Often we enjoy market structure making analogies that make use of animals and nature. Surely in past notes you may recall some of our imagery involving HFT and locusts, for example?

This week we are conflicted. On one hand it is Shark Week, so it would be entirely appropriate to have a nice hungry shark as our lead image. On the other hand we read an excellent blog piece over the weekend by Rajiv Sethi that invoked our fear of wiggly poison-spewing predatory spiders. Oh what to do…?

Aw Hell. Combine ‘em – in the spirit of Shark-nado, behold the image of the very rare… Shark-ider! Very scary indeed…

Beware the Alpha Sharks! High Frequency Trading and its Impact on Markets, written by Jason Voss CFA, highlights ITG and Cornell University’s Dr. Maureen O’Hara, volume-based clocks, predatory algorithms, and the importance of “being invisible.”  The article concludes with O’Hara’s list of six things you can do to avoid getting eaten by the Alpha-Shark HFTs.

The Spider and the Fly by Rajiv Sethi highlights the Michael Lewis pieces in Vanity Fair on Goldman/Aleynikov and HFT, just as we did for you on Friday. Sethi’s piece is extremely well though-out and written, and it contains remarkable perspective – it is a must read for anyone in our business.

Sethi correctly points out that it is not just speed that is the critical success factor in today’s markets – it is strategy – and more specifically prediction strategy – combined with a market set up to maximize intermediation.

“The key, as Andrei Kirilenko and his co-authors discovered in their study of transaction-level data from the S&P E-mini futures market, is predictive power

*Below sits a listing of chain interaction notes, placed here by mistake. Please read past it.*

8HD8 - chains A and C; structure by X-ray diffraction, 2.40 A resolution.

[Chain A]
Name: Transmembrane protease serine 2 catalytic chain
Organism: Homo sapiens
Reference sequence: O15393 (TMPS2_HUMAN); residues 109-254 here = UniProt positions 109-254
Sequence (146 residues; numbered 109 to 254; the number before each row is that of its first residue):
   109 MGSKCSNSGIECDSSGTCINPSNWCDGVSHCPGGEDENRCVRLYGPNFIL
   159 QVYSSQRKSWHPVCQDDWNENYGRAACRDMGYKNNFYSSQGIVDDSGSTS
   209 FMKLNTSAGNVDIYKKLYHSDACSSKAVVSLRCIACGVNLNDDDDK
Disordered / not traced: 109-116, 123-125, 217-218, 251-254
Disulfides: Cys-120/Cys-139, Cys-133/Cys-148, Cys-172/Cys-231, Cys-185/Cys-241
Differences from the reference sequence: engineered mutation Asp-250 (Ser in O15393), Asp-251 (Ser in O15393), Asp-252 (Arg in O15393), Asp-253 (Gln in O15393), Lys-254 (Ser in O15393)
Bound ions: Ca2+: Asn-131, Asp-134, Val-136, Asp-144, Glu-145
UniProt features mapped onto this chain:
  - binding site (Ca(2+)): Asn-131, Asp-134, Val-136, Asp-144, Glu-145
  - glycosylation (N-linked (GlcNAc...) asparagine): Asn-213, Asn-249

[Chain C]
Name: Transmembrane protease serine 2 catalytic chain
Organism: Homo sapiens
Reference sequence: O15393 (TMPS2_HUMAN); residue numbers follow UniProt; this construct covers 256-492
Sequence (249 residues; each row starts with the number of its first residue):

We have been saying that our markets are broken for years, as technology has been perverted to maximize the amount of intermediation in equity markets. We have made that point on Bloomberg and CNBC, and we have made it extensively in our book. Sethi also nails it as he ties market structure, HFT, and financial intermediation together with Bogle’s Law:

It is commonly argued that high frequency trading benefits institutional and retail investors because it has resulted in a sharp decline in bid-ask spreads. But this spread is a highly imperfect measure of the value to investors of the change in regime. What matters, especially for institutional investors placing large orders based on fundamental research, is not the marginal price at which the first few shares trade but the average price over the entire transaction. And if their private information is effectively extracted early in this process, the price impact of their activity will be greater, and price volatility will be higher in general.

In evaluating the impact on investors of the change in market microstructure, it is worth keeping in mind Bogle’s Law:

It is the iron law of the markets, the undefiable rules of arithmetic: Gross return in the market, less the costs of financial intermediation, equals the net return actually delivered to market participants.

{…} All told, it is far from clear that the costs of financial intermediation have fallen in the aggregate.

We have a light economic news week ahead – perhaps quiet markets as well. Please enjoy these two articles and stay away from the Shark-iders!